#SalesforceQA – Aaron Shook, CEO & Founder @ Green Irony

In our most recent #SalesforceQA, we caught up with CEO & Founder, at Green Irony, Aaron Shook.

Aaron talks about the benefits and challenges of becoming a Salesforce partner, discusses how digital transformation has affected the ecosystem, and offers his predictions for Salesforce in the next 5-10 years.

Salesforce Republic (SR): You’ve had an incredibly successful career in tech, much of it focused around Salesforce.
Could you talk us through how you got to where you are today?

Aaron Shook (AS): I discovered Salesforce in 2016, over 12 years into an engineering career, and was blown away by how rapidly I could deliver business value using the platform. I decided to focus on learning everything I could about the architecture of the platform so that Green Irony could be the best at leveraging Salesforce in the highly complex digital transformation scenarios that I saw it as a fit for.

The MuleSoft acquisition in 2018 really filled in the rest of the puzzle since it covers the biggest technology challenge that exists in any digital transformation initiative: integration.

SR: As the Founder of Green Irony, what are the benefits and challenges of becoming a Salesforce partner?

AS: The biggest benefit is becoming a part of the Salesforce Ohana and being the most critical part of delivering success to Salesforce customers. Salesforce Founder/CEO Marc Benioff had a partner-first strategy from the get-go, and the platform needs to be leveraged properly to deliver the success story that everyone wants to tell.

The biggest challenge is differentiating from the competition and breaking through the siloed, highly specialized delivery skillsets that have been developed for each on-platform capability. We think of Salesforce as much bigger than just Sales or Service cloud configuration.

SR: What advice would you give those who are looking to start their own player in the Salesforce ecosystem?

AS: The ecosystem is large and growing, so focus on being the best at something specific. It can be a broader play like Green Irony’s (be the best at complex digital transformation an architecture) or it could be much more narrowly focused like being the best CPQ partner for SaaS fintech companies.

SR: What emerging trends you are seeing at the moment? Are there any particular skills that Salesforce professionals should be focusing on as a result?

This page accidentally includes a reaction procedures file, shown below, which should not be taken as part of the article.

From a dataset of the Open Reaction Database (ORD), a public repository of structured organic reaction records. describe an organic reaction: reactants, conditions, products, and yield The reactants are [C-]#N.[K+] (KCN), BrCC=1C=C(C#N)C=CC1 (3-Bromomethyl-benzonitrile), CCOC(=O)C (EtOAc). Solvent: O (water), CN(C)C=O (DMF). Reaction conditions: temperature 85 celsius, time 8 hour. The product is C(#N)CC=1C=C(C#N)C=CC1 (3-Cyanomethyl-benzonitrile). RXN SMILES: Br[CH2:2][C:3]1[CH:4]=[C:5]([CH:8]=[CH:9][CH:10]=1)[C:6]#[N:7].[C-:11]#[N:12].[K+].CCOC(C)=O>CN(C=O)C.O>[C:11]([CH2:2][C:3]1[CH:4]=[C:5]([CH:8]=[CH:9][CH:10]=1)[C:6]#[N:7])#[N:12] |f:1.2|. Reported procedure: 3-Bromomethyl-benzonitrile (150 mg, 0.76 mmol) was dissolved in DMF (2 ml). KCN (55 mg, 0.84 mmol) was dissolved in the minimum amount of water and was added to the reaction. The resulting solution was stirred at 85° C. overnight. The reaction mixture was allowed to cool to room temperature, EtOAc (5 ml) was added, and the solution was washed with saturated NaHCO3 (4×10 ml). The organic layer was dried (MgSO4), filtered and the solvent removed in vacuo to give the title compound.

AS: There’s a big knowledge gap for what happens outside of configuration in the blue cloud. The ecosystem is so focused on cloud-specific workflows and configuration that the bigger picture of how Salesforce works as a key component in the enterprise is missing.

Configuration is the easy part but still gets the bulk of the focus from today’s professionals. Tomorrow’s Salesforce experts will need to be much more technology enabled and have a better understanding of how Salesforce operates as part of a cohesive enterprise strategy rather than a siloed solution with a simplistic, error-prone integration strategy.

SR: How do you think digital transformation has affected the Salesforce ecosystem?

AS: In my view, the ecosystem has been slow to catch up, but it’s coming fast. The platform itself is an amazing fit for the needs of digital transformation, but solution architects need the right mindset to apply it correctly. Salesforce’s go to market strategy is very focused on specific clouds that all exist on the Core platform (e.g. sales, service, revenue, experience, platform, etc.) but digital transformation requires a much broader platform play.

Those who want to be successful at digital transformation need to think much bigger, leveraging Salesforce as as system of user engagement for key internal and external stakeholders. Workflows are then architected to fit the needs of these stakeholders while driving governance, repeatability, scalability, adoption, measurability, and continuous improvement.

SR: What are your predictions for Salesforce in the next 5-10 years?

AS: It will grow into a more cohesive, bigger-picture enterprise solution. The technology is
already there, but the solution-oriented thinking of applying it correctly is still in its infancy
in the field for the most part. More forward-looking customers are already on this train and
it will only pick up speed in the coming years.

SR: Finally, what is the best piece of advice you have received throughout your career?

AS: Don’t be afraid to do things differently and blaze your own trail.

If you’re a Salesforce professional and would like to join Aaron in our Q&A series, please get in touch with us today!

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